CHASING MAVERICKS – The Review
Over the years we’ve seen several inspirational sports biography films. Certain sports seem to lend themselves to the cinema, like boxing with RAGING BULL and ALI, or baseball in THE PRIDE OF THE YANKEES and THE ROOKIE. But surfing’s a more difficult to convey on-screen. Many folks may harken back to the crude rear-projection sequences in camp 1960′s flicks like GIDGET, BEACH PARTY and their sequels. With documentaries like the first ENDLESS SUMMER, new film technology allowed for an up close look at the surf pros. CHASING MAVERICKS is the dramatic life story of one of those pros: Jay Moriarty. In a way this is similar to a superhero story. Instead of getting a uniform and shield, we see how Jay got his wetsuit and board. It also has an element of the wise elder training the young upstart. Think Mr.Miyagi in THE KARATE KID films and the various Jedi masters in the STAR WARS series. Perhaps, more than the other genres, MAVERICKS is a true family film with sons discovering fathers in the unlikeliest of settings (and vice-versa).
We first meet Moriarty timing the waves as they break on shore in 1987. While rescuing the pooch of his slightly older pretty neighbor Kim, the eight year-old lad is swept up by the current. Before the sea claims him lil’ Jay is pulled up by super surfer dude “Frosty” Hesson (Gerard Butler). Driving the kids back home, Jay is stunned to find out that his rescuer lives right down the street. Soon the boy is pulling out his father’s old surfboard out of the garage (Dad has been absent for a while) and hitting the beach. Cut to 1994 as teenage Jay (Jonny Weston) secretly hitches a ride on top of Frosty’s van and observes the surfer pro and some pals going to a secluded section of beach that is home of the “mavericks” (giant, monster waves). After he’s discovered, Jay begs Frosty to teach him out to ride the mavericks. The elder surfer begrudgingly agrees and for the next several months Jay balances his school work, pizza job, keeping his boozy Mom (Elisabeth Shue) focused on her job, and pursuing the lovely grown-up Kim (Leven Rambin) with his passion for training in order to tame those truly killer waves.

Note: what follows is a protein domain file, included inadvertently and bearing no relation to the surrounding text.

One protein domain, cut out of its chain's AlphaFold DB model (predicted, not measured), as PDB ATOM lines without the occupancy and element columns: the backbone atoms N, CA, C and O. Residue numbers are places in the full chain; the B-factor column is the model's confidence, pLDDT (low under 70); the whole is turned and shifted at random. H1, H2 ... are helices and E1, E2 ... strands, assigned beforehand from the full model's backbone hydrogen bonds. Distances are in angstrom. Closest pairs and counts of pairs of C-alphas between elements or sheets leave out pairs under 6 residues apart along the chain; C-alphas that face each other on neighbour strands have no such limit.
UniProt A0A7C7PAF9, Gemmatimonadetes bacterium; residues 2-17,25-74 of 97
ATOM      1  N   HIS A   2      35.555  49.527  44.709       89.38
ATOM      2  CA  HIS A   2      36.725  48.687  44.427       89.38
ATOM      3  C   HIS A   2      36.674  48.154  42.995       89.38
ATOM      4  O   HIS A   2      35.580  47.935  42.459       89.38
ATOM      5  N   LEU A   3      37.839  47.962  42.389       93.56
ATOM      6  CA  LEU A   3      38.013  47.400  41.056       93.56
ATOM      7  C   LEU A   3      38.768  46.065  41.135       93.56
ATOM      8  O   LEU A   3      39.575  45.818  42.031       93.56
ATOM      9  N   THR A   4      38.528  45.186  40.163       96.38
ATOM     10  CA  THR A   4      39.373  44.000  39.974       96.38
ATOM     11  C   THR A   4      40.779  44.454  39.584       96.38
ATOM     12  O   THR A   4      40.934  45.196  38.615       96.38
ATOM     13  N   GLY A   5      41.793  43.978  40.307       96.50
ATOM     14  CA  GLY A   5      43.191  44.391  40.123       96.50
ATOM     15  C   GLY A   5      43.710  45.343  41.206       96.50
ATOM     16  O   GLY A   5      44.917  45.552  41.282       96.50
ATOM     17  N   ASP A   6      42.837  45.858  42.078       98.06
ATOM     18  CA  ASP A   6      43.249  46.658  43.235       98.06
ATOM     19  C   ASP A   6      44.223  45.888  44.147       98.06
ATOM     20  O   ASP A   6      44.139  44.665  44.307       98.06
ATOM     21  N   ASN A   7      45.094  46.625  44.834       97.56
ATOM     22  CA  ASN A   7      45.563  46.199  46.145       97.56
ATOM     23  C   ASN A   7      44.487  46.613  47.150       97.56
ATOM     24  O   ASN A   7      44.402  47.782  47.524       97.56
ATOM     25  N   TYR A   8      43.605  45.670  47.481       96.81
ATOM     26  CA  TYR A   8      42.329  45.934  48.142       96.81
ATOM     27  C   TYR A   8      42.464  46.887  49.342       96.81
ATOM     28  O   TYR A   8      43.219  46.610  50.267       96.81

This is a sweet little underdog tale accented with some truly spectacular photography of these athletes. We get all angles (including underwater), and these thirty and forty-foot swells looming over the surfers are really breath-taking. The film makers do their best to help us focus in on the principals (it’s a big problem with all the similar boards and wetsuits). On land some of the subplots don’t quite play off and disrupt the momentum of the main surf-training story. The romance of Jay and Kim seems to be a given with some minor obstacles (she doesn’t want her pals to know that she likes this guy that’s a couple years younger!). And the concerns about Jay’s pal Blond hooking up with a bad crowd (he may be dealing drugs!) never has a real resolution. When a major tragedy blindsides a character it seems like it was thrown at the script from left field (perhaps this is what happened, true life being very untidy). As for the cast, Butler has toned down the aggression so prominent in the dismal rom-coms and gives us a hunky, often mellow surfin’ Yoda. His Frosty is a mentally absent father whose paternal nature is finally opened up by his young student. On the other end is Shue’s character who also is put on the right course by her son’s determination. It’s always a pleasure to see this veteran actress again on screen, but the role is somewhat underwritten. We never really get to see her pushing away from the bottle. Weston is a likeable, if somewhat bland (perhaps, the way his role is written) hero. The script may be too respectful of this real life surfing icon. He’s more of a noble ideal than a true human being complete with flaws and frailties. CHASING MAVERICKS is a well shot profile of the sport and one of its heroes, but the people are not nearly has compelling as the images of those brutal, but beautiful waves.
3 Out of 5 Stars